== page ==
I’m back from vacation, and stories like this from the Cleveland Plain Dealer reminded me why I needed to get away:
The Jewish Community Federation of Cleveland last week announced that it was laying off 25 employees, trimming $600,000 from its operating budget and that it had a $3 million deficit.
The federation told its board about the moves in an email on Friday, according to the paper:
"This is a very difficult time for the Federation," said the letter signed by President Stephen Hoffman and Board Chair Harley Gross. "Although we are saddened to say goodbye to valued colleagues, we realize that the Federation must do everything in its power to continue its valuable mission to serve the Jewish people locally and overseas."
The announcement mirrors the bad news heard repeatedly in recent months from Ohio’s philanthropic community, which has been rocked by the stock market meltdown. More than 90 percent of Ohio’s charitable foundations report that their assets have declined and 60 percent expect to give less money this year than they did last year, according to an Ohio Grantmakers Forum study released last month.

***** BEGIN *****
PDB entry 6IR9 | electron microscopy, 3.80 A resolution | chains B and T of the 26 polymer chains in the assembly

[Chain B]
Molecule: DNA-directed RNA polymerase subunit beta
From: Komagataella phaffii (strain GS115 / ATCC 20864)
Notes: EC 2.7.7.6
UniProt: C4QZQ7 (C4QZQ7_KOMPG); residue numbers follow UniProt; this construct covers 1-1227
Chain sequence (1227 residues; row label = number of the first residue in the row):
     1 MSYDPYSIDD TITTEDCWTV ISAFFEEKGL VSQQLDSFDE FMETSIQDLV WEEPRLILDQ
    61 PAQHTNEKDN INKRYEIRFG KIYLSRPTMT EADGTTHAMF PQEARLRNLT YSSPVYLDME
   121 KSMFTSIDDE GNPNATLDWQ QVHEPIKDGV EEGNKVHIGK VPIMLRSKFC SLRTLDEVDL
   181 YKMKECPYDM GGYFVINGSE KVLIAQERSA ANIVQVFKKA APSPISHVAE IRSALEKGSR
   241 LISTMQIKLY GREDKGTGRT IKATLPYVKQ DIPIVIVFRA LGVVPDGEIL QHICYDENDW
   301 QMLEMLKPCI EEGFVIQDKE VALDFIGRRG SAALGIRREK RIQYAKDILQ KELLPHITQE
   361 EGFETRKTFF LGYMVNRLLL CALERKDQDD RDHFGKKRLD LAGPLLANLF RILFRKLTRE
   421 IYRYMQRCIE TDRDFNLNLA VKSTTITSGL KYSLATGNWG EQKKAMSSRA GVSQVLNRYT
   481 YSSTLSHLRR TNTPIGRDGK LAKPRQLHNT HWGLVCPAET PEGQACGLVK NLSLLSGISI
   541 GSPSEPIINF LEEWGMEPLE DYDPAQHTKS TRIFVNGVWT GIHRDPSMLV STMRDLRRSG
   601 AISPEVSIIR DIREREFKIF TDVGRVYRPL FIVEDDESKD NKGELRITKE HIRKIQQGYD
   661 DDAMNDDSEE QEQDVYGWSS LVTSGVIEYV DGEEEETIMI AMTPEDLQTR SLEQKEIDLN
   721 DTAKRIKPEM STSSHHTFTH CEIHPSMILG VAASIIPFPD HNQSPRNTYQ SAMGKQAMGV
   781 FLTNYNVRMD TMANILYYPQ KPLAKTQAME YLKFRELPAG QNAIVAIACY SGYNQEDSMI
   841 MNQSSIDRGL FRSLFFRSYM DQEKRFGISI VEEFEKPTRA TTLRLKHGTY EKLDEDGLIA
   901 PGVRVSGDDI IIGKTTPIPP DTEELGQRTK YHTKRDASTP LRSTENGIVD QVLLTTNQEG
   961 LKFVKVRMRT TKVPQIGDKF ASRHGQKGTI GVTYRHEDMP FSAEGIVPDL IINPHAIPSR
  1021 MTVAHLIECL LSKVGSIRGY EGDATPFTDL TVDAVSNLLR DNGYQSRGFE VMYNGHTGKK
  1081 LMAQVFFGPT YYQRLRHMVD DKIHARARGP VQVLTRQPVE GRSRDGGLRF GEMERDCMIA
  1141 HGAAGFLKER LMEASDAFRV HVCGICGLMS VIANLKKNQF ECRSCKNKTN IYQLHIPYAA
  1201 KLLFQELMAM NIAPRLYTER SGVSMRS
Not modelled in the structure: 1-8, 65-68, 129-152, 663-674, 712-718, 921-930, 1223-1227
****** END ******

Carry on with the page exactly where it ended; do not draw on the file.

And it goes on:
Donations to the federation’s Annual Campaign for Jewish Needs are down by about $5 million, and its endowment funds have lost about 29 percent from last year’s value.
As a result, the Jewish Community Federation’s support of its 15 local partner agencies and four overseas programs will decrease by 10 percent to 15 percent this year, officials expect.
The 25 laid-off employees were roughly 21 percent of the federation’s staff. Each received at least seven weeks of pay, plus access to job-search professionals, provided by the federation-funded Jewish Family Service Association.
"I never experienced this before. I never dreamed it would come to this," said Hoffman, federation president for the past 25 years. "But I never dreamed America would be in this kind of shape either."
He said the economic downturn is to blame for the 106-year-old group’s slumping income.